Minister for State at the Department of Agriculture Pippa Hackett came under fire during a meeting that discussed the ongoing problems regarding licencing within the forestry sector.
Minister Hackett was before a meeting of the Dáil agriculture committee this week, where she gave figures on the latest forestry licence applications.
“The number of licences issued in June, at 415, were the highest since July 2019, and the number of private felling licences issued in June was the highest in the last five years at 220,” the minister told the committee.
However, Independent TD Michael Collins did not seem confident in the Department’s abilities to resolve the licencing issues.
He argued: “Why should anyone in the forestry sector believe you? You say the Department is going to reach its target of 4,500 licences by the end of the year, when there have only been 1,900 licences issued up to 23 July.”
Collins added that the Department should “refrain from comparing output from this year to that of 2020” because 2020 was a “bad year” and accused Minister Hackett of painting a rosy picture of improvements made.
“Yes, felling licences issued in 2021 are up 28% compared to 2020, but they are down 191% in comparison to 2019,” he said.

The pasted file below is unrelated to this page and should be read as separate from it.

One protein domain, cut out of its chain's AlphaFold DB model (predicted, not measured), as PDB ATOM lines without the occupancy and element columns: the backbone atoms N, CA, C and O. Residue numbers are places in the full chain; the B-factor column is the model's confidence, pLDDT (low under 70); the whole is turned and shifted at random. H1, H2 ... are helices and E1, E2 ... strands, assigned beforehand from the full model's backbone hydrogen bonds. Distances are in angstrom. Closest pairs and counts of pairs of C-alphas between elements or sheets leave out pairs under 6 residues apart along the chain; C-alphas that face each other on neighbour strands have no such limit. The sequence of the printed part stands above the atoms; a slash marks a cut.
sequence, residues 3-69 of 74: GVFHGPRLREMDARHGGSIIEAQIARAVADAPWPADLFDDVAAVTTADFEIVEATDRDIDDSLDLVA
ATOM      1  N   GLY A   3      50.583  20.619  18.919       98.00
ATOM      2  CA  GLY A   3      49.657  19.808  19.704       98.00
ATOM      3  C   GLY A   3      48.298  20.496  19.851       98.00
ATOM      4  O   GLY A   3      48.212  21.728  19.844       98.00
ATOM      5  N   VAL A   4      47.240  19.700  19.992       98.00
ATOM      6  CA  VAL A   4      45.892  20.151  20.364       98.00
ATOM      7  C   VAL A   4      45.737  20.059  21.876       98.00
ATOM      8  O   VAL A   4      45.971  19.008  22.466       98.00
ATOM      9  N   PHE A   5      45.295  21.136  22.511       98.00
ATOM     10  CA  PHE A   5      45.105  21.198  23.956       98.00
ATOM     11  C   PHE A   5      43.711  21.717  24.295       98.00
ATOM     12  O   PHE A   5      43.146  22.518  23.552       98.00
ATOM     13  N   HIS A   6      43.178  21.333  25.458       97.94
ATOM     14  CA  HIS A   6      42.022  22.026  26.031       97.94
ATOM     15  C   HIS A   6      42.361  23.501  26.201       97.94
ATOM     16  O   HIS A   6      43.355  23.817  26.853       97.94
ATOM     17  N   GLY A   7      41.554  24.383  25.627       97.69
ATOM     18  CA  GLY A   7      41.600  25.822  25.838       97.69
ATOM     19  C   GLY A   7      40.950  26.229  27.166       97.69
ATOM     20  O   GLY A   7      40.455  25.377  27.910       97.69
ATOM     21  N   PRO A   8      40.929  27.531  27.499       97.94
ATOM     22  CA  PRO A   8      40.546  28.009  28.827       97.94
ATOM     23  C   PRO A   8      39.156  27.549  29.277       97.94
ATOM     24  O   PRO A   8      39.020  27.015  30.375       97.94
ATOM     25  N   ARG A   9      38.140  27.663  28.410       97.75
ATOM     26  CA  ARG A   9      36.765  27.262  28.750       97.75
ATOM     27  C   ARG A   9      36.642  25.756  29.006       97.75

Independent TD Michael Fitzmaurice also criticised the minister and her Department, suggesting that there was a human resources problem within the Department.
“Inspectors have lost confidence in senior management,” he said.
Fitzmaurice added that: “Project Woodland is a thing for down the road - at the moment we have contractors going bust.”
Fianna Fáil TD Joe Flaherty said: “There is growing disquiet and a sense of frustration that issues that have been flagged by the sector over many months have not been dealt with at this stage.
“Everybody within the sector agrees that Project Woodland is a very good project and it’s going to deliver, but it’s going to be to two to three years before we see anything emanating from it.”
Processes have to be followed and it has to be done properly
Flaherty suggested that “the sector has been completely decimated” and cited emergency legislation as “the only thing that will get us beyond this problem".
“Remove the licencing required for thinning and for roads,” he insisted.
However, head of the Department’s forestry environment section Kevin Collins said that: “Processes have to be followed and it has to be done properly.”
He added there would be “ecological risks” if licence requirements were to be suddenly removed.
Chair of the agriculture committee Jackie Cahill said that he did not agree with the assessment of “environmental risks”.
“This land was granted a licence for afforestation and obviously thinning and roads are a natural progression of that,” he said.
“Thinning, at the very least, needs to be exempt from licencing.”
Minister Hackett reiterated throughout the meeting that her Department was committed to meeting the 4,500 licence target by the end of this year.